Glycogen storage disease type VI
Glycogen storage disease type VI (GSD VI) is a type of glycogen storage disease caused by a deficiency in liver glycogen phosphorylase or other components of the associated phosphorylase cascade system. It is also known as "Hers' disease", after Henri G. Hers, who characterized it in 1959. The scope of GSD VI now also includes glycogen storage disease type VIII, IX (caused by phosphorylase b kinase deficiency) and X (deficiency protein kinase A).
|Glycogen storage disease type VI|
|Classification and external resources|
The incidence of GSD VI is approximately 1 case per 65,000–85,000 births, representing approximately 30% all cases of glycogen storage disease. Approximately 75% of these GSD VI cases result from the X-linked recessive forms of phosphorylase kinase deficiency, all other forms are autosomal recessive.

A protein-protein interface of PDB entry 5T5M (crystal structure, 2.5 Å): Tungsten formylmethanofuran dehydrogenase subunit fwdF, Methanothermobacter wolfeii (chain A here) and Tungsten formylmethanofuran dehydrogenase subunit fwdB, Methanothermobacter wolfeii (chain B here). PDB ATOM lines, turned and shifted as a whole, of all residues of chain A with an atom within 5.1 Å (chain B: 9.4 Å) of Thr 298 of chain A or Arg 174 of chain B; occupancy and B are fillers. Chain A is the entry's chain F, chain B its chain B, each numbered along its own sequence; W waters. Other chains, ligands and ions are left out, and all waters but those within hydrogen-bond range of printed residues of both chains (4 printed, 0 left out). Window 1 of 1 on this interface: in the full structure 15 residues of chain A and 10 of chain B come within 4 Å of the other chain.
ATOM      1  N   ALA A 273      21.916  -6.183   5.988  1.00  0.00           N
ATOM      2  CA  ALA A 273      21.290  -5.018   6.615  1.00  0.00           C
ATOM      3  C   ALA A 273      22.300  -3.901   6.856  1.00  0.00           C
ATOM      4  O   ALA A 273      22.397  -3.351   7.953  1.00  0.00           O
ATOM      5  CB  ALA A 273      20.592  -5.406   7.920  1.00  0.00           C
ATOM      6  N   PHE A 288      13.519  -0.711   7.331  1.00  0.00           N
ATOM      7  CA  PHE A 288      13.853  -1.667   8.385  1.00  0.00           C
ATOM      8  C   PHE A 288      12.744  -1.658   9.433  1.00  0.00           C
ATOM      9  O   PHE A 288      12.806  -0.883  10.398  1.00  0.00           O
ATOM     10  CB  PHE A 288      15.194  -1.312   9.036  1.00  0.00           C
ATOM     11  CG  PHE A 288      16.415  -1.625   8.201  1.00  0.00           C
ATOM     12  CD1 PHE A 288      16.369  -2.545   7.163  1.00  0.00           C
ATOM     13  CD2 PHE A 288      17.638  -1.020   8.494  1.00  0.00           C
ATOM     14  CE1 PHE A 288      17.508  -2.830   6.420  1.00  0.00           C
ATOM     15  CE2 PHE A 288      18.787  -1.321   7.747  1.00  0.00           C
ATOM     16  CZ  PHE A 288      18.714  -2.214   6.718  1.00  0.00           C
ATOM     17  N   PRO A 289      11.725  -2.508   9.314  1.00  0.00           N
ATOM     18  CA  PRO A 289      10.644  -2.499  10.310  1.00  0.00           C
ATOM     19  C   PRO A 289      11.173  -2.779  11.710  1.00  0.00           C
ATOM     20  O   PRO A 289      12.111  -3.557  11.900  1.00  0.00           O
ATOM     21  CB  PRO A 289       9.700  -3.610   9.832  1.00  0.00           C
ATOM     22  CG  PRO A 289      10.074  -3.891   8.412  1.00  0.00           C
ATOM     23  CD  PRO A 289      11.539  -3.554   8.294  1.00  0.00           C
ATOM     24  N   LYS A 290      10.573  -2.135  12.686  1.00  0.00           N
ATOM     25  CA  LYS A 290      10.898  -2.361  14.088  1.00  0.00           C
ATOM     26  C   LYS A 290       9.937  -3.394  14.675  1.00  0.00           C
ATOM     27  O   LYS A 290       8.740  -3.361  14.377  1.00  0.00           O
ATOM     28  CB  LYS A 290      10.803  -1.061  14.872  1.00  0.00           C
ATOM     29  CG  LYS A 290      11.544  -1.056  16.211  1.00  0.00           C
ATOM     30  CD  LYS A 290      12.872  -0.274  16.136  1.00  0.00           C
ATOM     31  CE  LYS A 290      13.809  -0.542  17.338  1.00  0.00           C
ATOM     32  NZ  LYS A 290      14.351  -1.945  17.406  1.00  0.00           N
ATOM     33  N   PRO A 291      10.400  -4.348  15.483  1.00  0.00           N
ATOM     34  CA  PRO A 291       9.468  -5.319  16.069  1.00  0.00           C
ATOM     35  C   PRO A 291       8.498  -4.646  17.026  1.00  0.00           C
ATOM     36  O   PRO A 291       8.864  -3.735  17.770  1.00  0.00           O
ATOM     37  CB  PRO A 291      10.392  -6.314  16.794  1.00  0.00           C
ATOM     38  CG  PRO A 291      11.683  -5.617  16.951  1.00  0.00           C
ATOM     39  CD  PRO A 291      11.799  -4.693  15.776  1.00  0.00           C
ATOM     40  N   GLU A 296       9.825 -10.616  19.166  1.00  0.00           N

Patients generally have a benign course, and typically present with hepatomegaly and growth retardation early in childhood. Mild hypoglycemia, hyperlipidemia, and hyperketosis may occur. Lactic acid and uric acid levels may be normal. However, lactic acidosis may occur during fasting.
- Glycogen-Storage Disease Type VI at eMedicine
- Hers HG (1959). "[Enzymatic studies of hepatic fragments; application to the classification of glycogenoses.]". Rev Int Hepatol (in French). 9 (1): 35–55. PMID 13646331.